Good universities teach us about available information and application but great universities teach us to reach beyond what they teach us.  To be creative and stretch the boundaries incorporated within  that information. Great universities acknowledge the room for failure and put systems in place to counteract it.  Most of what we learn at university will not be directly used in the workforce in some industries but the foundations are highly instrumental.  

On the other hand, we have people that did not attended university experiencing the same or similar dimensional success.  Those are the people who take more risks because they were not taught by the book.  They are less fearful about failing, I've noticed this with entrepreneurial friends who skipped university classes for start up businesses.  “I am a firm believer in the reality that no one ever succeeds at everything – at least on the first try — and that the only real failure is one that you learned nothing from,” ~Cindy Padnos.

I had a professor that applied for jobs continuously throughout his contract with the university.  I asked him if he was unhappy with his job and wanted a change.  'Oh no I'm satisfied with my job, I just want to make sure my interviewing skills are updated and also have the satisfaction to turn down jobs when I get an offer!' This was firstly a humorous way of updating interviewing skills and also a more personal satisfaction from turning down job offers if he received them.

The interviewing process can be stressful but when you get that dream job, you will feel accomplished.  For others who find jobs for the sake of finding a job they will have to work up or down to the employers' expectations.  Those who are at their dream jobs will find it hard to leave or find something else while those who are just working for the sake of it will find it hard to stay.  I have been to interviews where the panel asked very absurd questions that had nothing to do with the vacancy advertised.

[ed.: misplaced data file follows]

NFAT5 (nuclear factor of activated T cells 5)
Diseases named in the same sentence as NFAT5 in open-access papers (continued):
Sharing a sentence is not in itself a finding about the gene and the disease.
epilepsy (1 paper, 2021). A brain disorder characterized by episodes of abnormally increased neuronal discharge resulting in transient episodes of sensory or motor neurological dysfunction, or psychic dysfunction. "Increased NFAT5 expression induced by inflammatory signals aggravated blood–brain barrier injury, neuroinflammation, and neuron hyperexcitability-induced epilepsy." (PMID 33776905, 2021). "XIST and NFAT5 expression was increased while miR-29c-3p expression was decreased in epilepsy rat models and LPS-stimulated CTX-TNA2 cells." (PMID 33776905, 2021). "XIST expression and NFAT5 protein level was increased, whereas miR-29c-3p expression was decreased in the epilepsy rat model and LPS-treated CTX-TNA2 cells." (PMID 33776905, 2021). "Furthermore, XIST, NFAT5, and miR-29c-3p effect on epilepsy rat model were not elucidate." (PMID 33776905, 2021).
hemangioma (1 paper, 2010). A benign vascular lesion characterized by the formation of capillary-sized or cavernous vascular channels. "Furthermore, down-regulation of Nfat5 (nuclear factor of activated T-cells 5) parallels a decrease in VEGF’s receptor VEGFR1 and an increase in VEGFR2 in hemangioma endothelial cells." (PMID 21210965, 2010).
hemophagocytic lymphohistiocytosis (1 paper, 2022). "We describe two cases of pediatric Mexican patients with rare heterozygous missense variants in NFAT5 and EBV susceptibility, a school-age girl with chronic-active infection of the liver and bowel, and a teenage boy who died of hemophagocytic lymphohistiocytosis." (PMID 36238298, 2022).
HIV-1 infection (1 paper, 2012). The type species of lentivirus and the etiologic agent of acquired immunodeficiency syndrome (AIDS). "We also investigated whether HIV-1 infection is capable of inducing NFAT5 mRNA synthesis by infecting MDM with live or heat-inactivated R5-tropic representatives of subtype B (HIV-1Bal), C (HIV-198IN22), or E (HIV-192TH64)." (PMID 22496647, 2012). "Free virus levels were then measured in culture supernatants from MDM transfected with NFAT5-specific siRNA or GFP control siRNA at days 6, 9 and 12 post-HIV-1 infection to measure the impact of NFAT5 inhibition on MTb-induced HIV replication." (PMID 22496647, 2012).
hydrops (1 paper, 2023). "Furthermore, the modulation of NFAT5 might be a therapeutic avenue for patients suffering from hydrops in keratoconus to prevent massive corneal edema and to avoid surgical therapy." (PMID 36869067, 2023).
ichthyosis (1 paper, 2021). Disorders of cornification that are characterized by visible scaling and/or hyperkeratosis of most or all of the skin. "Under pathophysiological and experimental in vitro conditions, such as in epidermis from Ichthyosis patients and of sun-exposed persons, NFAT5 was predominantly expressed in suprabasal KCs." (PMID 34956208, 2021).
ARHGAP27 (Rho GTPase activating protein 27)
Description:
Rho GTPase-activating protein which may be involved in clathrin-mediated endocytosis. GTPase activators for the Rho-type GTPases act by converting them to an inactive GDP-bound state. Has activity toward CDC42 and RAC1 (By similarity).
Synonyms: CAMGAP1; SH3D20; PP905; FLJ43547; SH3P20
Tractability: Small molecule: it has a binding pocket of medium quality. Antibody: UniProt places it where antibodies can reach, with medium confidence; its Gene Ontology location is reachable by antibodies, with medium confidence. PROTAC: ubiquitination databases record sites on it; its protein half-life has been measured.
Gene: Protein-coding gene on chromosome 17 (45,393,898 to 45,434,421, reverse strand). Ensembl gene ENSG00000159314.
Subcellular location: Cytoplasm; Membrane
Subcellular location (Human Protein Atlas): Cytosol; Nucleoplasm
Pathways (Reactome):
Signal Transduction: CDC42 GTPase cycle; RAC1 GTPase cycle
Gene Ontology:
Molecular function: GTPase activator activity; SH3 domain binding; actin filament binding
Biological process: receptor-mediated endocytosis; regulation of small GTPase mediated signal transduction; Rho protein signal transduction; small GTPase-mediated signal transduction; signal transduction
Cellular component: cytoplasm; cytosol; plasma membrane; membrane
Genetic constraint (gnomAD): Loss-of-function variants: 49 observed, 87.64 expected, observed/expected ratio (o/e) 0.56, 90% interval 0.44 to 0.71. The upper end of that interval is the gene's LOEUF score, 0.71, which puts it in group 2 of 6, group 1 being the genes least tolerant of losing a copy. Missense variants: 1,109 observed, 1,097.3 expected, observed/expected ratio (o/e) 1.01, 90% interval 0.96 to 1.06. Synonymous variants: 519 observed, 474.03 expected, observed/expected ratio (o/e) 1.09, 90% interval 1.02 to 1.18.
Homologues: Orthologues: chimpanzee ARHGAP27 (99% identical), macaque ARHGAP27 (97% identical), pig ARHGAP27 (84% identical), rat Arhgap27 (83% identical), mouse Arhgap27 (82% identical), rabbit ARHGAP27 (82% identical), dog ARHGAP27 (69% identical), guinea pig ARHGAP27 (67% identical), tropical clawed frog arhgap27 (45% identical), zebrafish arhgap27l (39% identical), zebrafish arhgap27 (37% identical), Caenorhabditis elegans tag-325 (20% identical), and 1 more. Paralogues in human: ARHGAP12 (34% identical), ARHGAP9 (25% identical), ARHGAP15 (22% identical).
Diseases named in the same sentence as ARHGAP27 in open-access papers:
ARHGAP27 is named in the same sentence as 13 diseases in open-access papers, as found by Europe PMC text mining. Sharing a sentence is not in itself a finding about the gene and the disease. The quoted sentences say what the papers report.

Questions such as 
  1. 'If you were to marry someone who would you choose? (irrelevant and highly personal)  My comeback? 'When you go home today, please kneel beside your bed and ask God who it will be and then you can tell me, because I don't know)
  2.  If you don't get this job what would you do? (Look for another job?)
  3. What is your 5 year strategy? (to do what? have a baby and look after my parents?)
  4. If you can be anyone in the world, who would it be? (someone with a job?)
There are no particular rules to be excellent at interviews.  The few I remember from my Human Resources paper and Organizational Behaviour mentor is that 
  1. One must exude confidence when you walk into the room regardless of how you nervous you feel
  2. Look the panel/interviewers in the eye and smile (this may be different depending on culture, some cultures regard this as a rude gesture and defying authority)
  3. Take your time to answer questions and don't rush it
  4.  Be prepared and expect varying questions
Other useful ways to prepare include reading and understanding exactly what the vacancy is all about, also read up on some history/background of the organization holding the interview.  Moreover, be flexible for out of the blue questions. Lastly and not the least, it also doesn't hurt to pray a little asking for guidance and confirmation of where your feet should go. Good luck to all those who are searching for a job or sitting in interviews soon!


Sunday, February 2, 2014

When I die

When a loved one dies, there is much sorrow and grief expressed in numerous ways.  Death is natural and yet there is something unfair about it.  Certainly, many will live perpetually if given the chance, immortality has been romanticized by vampire movies so much, some think it can actually happen (sappy Twilight sagas that are so slow, one can power nap, wake up and the two characters will still be staring at each other for a good 20 minutes, zzz). Everyone dies, eventually.  It matters how we spent our time on Earth, how many lives we interconnected with, those who we've helped, influenced or encouraged.  How we live matters.

Samoa woke up to two deaths today.  One of a prominent business man and one of a great leader. I am sure their loved ones are seeking comfort in each other as well as in the memories of those who have passed.  Their lives will be missing a father, an uncle, grand father, son, nephew and so forth.  I sympathize with those who know these two men, along with their colleagues and understudies.  To those who are left behind, this verse might be for you